For the first time in my adult life, I’ve been confronted with a blank canvas. There is literally nothing staring back at me. It’s an opportunity we don’t get often in life, and is one I don’t want to squander.
John Himpe – Gone John
In early 2016, he and I took our first trip together to Hong Kong Disneyland to finish off his travels. That was the last Disney Park on the list (Shanghai Disneyland wasn’t open yet). There’s something special about travelling to someplace new, getting lost, and finding out you booked a horrible hotel in the middle of Hong Kong (it was so bad we forgot the name). Don’t worry, and we moved to Disney’s Hollywood Hotel when we had days at the Park.
A friend of mine in Canada asked tongue in cheek if streamers and confetti exploded as we walked through the gate. They didn’t. But, as the turnstile made that click-click-click-click sound we all know, a smile grew across my face and a tear crept out of the corner of my eye. We had done it. We joined a small, but passionate, group of Disney fans.
John Himpe – Gone John
Once his travels were complete, John headed back to Canada. He was editing our podcast, videos, and blog posts by this point. I learned a ton from his endless knowledge on how to craft a story from nothing. We both decided that it was best I stayed in Japan because Shanghai Disneyland was opening soon, and the website was still growing. We would figure out what to do once he was back in Canada.
Every day when we talked, he would ask me, “When can I edit the next video? I have some ideas you can try.” He was constantly pushing me to become better than I was the day before, regardless of whether I wanted to or not (I’m pretty stubborn). He saw the impact TDR Explorer had and did everything he could to help grow our reach every day.
Just as I was looking at where to go next, in fall 2016, I was fired from my web development job in Tokyo. That was another wrench in our plans to move back together. John told me that I couldn’t leave Japan yet, because what I was doing wasn’t finished yet. We continued to push the website forward.
John took every opportunity to let me know how immensely proud he was of our creation. John’s co-workers, friends, & family have told me repeatedly that John spoke of me constantly.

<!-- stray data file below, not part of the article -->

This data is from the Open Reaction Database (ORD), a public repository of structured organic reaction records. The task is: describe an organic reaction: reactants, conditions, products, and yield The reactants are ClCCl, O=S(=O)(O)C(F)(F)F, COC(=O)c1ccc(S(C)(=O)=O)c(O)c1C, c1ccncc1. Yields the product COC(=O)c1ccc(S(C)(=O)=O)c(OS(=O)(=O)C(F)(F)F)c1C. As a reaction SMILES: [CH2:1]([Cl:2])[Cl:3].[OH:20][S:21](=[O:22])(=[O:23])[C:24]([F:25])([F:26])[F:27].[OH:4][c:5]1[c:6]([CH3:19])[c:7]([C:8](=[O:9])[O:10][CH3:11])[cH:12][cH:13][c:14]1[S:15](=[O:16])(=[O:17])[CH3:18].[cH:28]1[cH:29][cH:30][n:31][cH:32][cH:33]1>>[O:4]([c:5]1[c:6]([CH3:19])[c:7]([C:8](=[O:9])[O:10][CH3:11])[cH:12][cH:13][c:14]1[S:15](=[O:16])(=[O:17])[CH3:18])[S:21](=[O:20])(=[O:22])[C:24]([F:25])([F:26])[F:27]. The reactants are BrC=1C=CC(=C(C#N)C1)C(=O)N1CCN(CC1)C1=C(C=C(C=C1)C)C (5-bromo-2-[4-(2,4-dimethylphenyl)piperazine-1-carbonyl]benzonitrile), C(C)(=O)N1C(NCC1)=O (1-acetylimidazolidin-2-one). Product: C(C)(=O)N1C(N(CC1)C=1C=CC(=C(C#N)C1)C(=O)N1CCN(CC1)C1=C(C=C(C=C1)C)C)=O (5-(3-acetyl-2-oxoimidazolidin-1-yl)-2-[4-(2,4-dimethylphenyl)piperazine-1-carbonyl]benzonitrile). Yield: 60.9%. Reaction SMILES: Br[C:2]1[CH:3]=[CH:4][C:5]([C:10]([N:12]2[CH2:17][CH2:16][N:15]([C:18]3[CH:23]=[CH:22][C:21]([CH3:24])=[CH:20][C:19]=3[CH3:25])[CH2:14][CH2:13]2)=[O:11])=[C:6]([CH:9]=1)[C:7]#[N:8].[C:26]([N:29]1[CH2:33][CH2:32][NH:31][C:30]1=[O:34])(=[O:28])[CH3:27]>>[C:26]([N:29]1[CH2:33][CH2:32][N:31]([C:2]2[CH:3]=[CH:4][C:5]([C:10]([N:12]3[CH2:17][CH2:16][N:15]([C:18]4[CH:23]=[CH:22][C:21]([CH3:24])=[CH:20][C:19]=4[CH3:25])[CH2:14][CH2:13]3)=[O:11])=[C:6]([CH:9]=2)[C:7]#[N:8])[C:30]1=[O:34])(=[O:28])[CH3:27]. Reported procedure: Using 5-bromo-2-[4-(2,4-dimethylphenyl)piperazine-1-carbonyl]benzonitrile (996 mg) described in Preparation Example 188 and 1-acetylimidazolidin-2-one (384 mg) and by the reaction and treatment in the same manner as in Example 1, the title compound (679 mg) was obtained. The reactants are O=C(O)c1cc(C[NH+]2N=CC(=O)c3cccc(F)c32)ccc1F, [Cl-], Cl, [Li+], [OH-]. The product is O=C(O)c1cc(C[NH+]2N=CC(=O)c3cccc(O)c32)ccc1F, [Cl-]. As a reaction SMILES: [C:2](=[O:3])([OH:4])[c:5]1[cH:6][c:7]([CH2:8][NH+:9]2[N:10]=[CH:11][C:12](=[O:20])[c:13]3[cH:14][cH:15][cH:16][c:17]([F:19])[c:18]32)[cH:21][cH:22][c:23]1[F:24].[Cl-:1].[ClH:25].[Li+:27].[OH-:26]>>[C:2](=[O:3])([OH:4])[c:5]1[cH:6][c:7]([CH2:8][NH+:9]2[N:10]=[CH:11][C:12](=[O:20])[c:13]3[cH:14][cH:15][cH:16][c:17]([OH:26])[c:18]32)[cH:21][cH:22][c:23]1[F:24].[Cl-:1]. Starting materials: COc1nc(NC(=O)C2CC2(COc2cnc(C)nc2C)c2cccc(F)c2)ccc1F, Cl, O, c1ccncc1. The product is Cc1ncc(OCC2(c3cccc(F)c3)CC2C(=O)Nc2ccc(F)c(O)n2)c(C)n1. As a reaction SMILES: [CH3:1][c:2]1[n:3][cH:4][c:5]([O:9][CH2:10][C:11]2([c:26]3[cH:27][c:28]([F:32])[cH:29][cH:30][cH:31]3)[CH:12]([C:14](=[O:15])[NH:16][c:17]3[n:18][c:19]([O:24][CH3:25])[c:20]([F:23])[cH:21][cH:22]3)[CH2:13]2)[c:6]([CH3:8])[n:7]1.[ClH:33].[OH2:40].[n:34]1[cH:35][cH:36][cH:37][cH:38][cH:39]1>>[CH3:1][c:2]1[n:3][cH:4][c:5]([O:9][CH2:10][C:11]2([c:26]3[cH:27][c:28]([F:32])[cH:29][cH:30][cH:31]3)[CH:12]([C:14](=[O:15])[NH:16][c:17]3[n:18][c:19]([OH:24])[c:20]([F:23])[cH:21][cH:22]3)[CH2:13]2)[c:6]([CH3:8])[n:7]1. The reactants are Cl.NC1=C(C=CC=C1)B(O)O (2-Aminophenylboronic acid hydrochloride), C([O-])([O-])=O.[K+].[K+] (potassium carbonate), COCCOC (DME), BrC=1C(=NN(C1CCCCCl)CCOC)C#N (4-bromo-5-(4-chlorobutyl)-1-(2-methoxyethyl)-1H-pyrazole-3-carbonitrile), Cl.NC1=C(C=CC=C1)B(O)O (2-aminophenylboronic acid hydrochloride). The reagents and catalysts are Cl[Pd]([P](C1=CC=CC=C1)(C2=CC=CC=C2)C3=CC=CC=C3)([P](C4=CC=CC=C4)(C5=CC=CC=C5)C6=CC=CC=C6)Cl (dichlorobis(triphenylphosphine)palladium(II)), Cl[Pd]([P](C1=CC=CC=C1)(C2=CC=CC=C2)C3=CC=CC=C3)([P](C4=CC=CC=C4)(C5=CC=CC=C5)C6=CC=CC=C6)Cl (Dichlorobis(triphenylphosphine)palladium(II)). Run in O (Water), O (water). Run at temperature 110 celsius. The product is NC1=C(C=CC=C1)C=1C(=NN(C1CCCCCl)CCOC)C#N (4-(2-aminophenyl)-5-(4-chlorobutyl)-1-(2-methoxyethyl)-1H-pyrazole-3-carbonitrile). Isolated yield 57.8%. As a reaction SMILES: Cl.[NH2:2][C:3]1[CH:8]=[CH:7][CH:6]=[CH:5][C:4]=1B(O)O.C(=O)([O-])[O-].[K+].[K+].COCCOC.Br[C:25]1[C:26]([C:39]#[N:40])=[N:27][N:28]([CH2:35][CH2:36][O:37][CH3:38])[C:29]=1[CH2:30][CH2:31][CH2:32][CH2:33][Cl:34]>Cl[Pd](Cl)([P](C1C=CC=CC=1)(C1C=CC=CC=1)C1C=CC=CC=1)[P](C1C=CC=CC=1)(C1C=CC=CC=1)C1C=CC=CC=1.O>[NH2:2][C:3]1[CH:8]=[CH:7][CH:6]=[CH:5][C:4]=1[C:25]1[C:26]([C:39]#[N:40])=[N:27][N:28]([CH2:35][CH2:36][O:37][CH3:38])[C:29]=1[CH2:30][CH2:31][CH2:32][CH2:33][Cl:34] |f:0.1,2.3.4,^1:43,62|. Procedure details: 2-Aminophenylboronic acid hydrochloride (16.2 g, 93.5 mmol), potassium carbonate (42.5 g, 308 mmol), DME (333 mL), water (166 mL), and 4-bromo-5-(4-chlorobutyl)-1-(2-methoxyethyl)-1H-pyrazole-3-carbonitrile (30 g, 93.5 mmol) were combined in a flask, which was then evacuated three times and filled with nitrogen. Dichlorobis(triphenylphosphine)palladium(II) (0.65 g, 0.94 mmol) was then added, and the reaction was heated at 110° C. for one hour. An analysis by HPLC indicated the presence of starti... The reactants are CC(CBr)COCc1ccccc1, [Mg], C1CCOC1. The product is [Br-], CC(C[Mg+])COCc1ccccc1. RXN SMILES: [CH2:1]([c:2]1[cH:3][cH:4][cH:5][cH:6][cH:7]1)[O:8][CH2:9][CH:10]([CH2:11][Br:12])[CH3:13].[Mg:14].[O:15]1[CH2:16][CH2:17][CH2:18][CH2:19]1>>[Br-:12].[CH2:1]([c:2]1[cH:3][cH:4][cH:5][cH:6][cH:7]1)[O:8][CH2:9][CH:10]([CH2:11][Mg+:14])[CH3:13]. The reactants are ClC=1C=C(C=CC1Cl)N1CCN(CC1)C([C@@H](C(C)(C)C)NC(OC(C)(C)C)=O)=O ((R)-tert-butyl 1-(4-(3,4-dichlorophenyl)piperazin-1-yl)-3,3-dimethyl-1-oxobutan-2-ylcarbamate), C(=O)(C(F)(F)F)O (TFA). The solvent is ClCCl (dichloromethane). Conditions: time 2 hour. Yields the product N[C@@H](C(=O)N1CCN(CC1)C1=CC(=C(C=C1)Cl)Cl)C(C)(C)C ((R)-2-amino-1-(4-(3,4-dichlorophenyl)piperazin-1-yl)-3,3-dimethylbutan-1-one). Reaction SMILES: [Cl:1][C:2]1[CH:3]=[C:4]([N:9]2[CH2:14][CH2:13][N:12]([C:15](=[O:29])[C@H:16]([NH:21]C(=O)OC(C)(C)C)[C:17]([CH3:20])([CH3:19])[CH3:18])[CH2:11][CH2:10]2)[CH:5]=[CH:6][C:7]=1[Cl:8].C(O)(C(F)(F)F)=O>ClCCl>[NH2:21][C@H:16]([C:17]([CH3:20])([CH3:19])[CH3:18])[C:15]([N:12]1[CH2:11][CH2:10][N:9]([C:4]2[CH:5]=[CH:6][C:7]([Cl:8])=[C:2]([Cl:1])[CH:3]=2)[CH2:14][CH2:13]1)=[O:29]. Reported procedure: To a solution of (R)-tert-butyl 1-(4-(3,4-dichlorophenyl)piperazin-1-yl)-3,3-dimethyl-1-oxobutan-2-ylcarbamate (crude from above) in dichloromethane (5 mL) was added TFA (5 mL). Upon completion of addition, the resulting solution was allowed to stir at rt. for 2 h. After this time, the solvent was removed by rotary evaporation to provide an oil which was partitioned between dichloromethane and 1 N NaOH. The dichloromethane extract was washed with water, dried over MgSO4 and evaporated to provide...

John was more than eager to edit all the videos and podcasts. I’d get random clips sent to me in the middle of the night of my bloopers. He’d call me randomly in tears some days because he was laughing so hard at the outtakes. He told me after every video that he loved piecing it together to tell a story. He’d also send voice clips of the podcast that sound horrible out of context. There was never a shortage of laughter.
John and I always saw each other as much as possible. Even when we couldn’t physically be together, we’d talk every day. He loved coming to Japan to experience the different seasons. His absolute favourite thing to do was sit and soak at the onsen.
On his last trip to Japan, all he wanted to do was his favourite activities. We did just that. He was happy.
John Himpe is an integral part of what this website has become. Without him and his experience, dedication, and love, none of this would exist. TDR Explorer is because of John Himpe. Not only that, he was my partner in travel, adventures, and life. We shared so much in our ten years together, more than I could have imagined.
As I write this, I’m in that Starbucks where he and I had our first date, almost ten years ago. Who knew back then a simple “yes” would not only change our lives but thousands of others.
I’ve asked myself if this was the time to finish TDR Explorer. The thought of continuing this journey without him breaks my heart. But I know John wouldn’t want me to. He’d like me to continue what he and I created together.
While our chapter together is over, there are many more stories. I’ll continue creating and telling these stories when I’m ready. My heart is in pieces.
Thank you for all the adventures, John ❤️ Until next time, Explorer. I love you more.
If ever there is tomorrow when we’re not together… there is something you must always remember. You are braver than you believe, stronger than you seem, and smarter than you think. But the most important thing is, even if we’re apart… I’ll always be with you.
Winnie the Pooh
I’ve had many Explorers ask how they can help during this difficult time. One way is to give to the John Himpe Memorial Award at SAIT in Calgary, Alberta. John graduated from their excellent Broadcast News program in 2000. This was one of the significant stepping-stones for launching his career in media.
I can’t thank you enough for your continued support as always, Explorers. Thank you.